sidenote: I just spent the weekend attending/presenting at a traffic safety conference. Our keynote speaker was a guy who makes a million bucks a year talking to people about risk management, in addition to his other jobs - I think we all know what he had to say about motorcycling and those we love.

 

Sigh.

Link to comment

I'd counsel him against it, as I have several young men (they generally ignore the advice, except for one,) for two reasons.

 

First, the brain is not fully developed in risk analysis in young people. They just don't have the imagination to see themselves on a gurney or casket.

 

Second, they have not had enough exposure to all the stupidity on the road. I've always said to young 'uns, "Drive a car for five years first. If you avoid mayhem during that period you might survive the first six months on a bike."

 

This goes back ten years or more, but once I saw a statistic from a major insurance company that said, more or less, a new rider (of almost any age) stands a 50/50 of being hospitalized or killed in the first six months or six thousand miles. That sounds high and perhaps I misremember, but I'd bet it's not way high.

 

Pilgrim

Link to comment

Wow, yeah lots to think about.

As I said my first impulse was to just steer him away from MCs. My son had a talk with him (prior to my talk) and just flat out told him 'that's the stupidest thing he ever heard coming out of his mouth'. Guess Adam wanted a second opinion!

Truth be told, I would be a lot happier if he simply abondend the idea and opted for a cage.

ON THE OTHER HAND, look at how much fun we all have (had) riding, and why shouldn't he be able to do the same?

Maybe later in his life when he has developed a little more judgement and risk assessement?

Final decision rests with his Dad and needless to say he is equally flumaxed, he never rode.

 

Thanks for your thoughtful comments.

Link to comment
szurszewski

I can only imagine how stressful it would/will be knowing my son was/is out riding, and I can't imagine how much worse that stress would be if I weren't a rider myself. (Trying to look at this from your son's perspective...tough.)

 

I almost feel that a parent would be remiss, looking at things from a non-rider's statistical/anecdotal perspective, to let their child ride. I teach a lot of teenagers to drive, and a handfull of the guys and a few of the girls are interested in learning to ride (though very, very few actually are); usually at some point in the conversation about it, the "there's no way my mom would ever let me," ultimatum comes out. (My mom, on the other hand, loves being pillion {she's tried the front seat at a few points in her life with less than pleasant outcomes} and was very supportive of my riding - much more so than my dad.)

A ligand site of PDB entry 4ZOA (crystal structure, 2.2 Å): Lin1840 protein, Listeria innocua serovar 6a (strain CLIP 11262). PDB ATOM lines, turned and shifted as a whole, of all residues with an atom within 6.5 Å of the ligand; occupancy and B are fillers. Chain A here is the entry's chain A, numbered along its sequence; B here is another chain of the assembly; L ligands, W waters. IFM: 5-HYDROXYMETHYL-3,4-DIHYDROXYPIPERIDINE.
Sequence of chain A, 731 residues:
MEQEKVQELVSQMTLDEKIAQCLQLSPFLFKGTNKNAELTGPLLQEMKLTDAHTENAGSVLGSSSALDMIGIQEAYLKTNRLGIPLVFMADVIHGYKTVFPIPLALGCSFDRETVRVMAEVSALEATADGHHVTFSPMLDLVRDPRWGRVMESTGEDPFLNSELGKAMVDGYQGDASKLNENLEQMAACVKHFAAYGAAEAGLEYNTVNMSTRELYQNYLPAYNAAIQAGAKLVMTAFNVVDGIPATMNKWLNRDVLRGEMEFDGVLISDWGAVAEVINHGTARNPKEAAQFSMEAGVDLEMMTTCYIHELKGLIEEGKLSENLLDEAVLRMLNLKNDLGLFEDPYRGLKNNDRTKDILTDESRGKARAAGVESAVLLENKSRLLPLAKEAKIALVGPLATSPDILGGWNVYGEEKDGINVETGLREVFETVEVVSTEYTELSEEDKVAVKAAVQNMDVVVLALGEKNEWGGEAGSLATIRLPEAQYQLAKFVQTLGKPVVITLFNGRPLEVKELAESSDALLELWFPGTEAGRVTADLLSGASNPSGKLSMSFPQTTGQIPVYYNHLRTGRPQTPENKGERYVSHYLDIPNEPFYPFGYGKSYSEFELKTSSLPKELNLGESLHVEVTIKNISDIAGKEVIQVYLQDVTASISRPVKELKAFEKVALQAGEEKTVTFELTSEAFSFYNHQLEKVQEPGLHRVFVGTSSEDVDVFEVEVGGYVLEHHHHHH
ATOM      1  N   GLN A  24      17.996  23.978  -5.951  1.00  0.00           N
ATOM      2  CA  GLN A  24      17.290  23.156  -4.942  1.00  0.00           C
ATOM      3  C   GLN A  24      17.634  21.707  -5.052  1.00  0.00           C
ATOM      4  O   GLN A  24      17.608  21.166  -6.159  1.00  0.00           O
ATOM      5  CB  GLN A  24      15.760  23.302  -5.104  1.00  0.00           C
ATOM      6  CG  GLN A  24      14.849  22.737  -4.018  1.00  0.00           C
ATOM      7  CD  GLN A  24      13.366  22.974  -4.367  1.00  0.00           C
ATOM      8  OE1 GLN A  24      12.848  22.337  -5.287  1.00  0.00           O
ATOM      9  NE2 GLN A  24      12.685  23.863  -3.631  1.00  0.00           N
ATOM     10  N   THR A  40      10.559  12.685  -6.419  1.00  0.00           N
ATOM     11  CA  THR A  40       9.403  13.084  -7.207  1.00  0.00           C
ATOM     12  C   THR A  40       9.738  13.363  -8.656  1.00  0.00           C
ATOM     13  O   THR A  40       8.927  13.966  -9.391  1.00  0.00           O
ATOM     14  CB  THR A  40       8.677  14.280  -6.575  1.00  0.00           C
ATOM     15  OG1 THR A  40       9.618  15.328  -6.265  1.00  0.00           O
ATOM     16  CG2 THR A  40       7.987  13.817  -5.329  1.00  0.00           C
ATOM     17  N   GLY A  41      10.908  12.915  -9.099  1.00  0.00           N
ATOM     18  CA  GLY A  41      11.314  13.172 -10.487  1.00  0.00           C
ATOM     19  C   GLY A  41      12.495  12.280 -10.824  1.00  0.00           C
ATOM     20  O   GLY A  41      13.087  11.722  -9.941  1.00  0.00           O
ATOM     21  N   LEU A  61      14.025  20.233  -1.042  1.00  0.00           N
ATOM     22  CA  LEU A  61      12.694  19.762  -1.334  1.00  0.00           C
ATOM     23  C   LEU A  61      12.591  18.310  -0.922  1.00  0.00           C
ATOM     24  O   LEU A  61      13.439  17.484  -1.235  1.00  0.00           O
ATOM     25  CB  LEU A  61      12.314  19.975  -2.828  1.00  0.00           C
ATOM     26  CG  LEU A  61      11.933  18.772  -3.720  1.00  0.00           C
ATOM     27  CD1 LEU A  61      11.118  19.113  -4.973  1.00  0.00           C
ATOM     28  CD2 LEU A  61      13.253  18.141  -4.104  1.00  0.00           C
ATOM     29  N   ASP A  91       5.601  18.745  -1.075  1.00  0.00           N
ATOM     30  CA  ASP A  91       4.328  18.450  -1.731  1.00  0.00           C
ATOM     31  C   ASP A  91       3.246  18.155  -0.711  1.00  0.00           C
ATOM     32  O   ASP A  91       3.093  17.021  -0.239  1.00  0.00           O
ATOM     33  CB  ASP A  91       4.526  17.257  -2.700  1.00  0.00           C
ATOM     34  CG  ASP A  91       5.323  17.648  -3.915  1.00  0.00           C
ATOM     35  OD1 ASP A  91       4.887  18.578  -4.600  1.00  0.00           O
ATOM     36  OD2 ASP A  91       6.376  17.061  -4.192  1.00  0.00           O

How does your daughter-in-law feel about it?

Link to comment

How does your daughter-in-law feel about it?

 

She is definately against it. But you know, it's all kind of academic and whatever arguments we/they bring forward can and will easily be countered by him saying 'look at Opa (grandfather), he rode when he was 16/17 and the old geezer with slow(er) reaction time still rides'

 

He's got a point, and all that 'traffic is different now' talk etc falls on deaf ears. I guess while there is an opportunity, they will have to put their foot down and simply say no, not 'til you .....eh what?? :(

 

Hope he comes to his senses

 

 

Link to comment

I can understand how ya feel.

 

If my brother wanted to ride I would do everything I could to talk him out of it.

 

My bidness partner has been threatening to ride for awhile. He is a great driver of vehicles with a bit of road rage in him.

 

I don't think he would react well to the way we are some treated by preoccupied drivers.

 

I have lost a manager from a helmetless slow speed get off. He started riding without me knowing. When I found out I talked to him a bunch, but obviously....

 

 

Another close friend/employee has taken up riding and he was doing fine till he got to Torrey last year.....

 

 

...on the other hand, riding is one of the greatest experiences a person can have. Do I have the right to decide whether someone else is "as skilled as I am."

 

Nope

 

 

 

Link to comment
Paul Mihalka

Would all of you worriers and parents hold to a absolute NO if the kid would want to Scuba dive or mountain climb? Probably not. At least the motorcycle would have a useful purpose of commuting him to school..

Link to comment
Jerry Johnston

I would recommend you buying him a dirt bike and having him ride fire-roads for a year or two before riding in traffic. AT least he would have a better feel for riding and in a slightly safer location.

Link to comment

Archived

This topic is now archived and is closed to further replies.

×
×
  • Create New...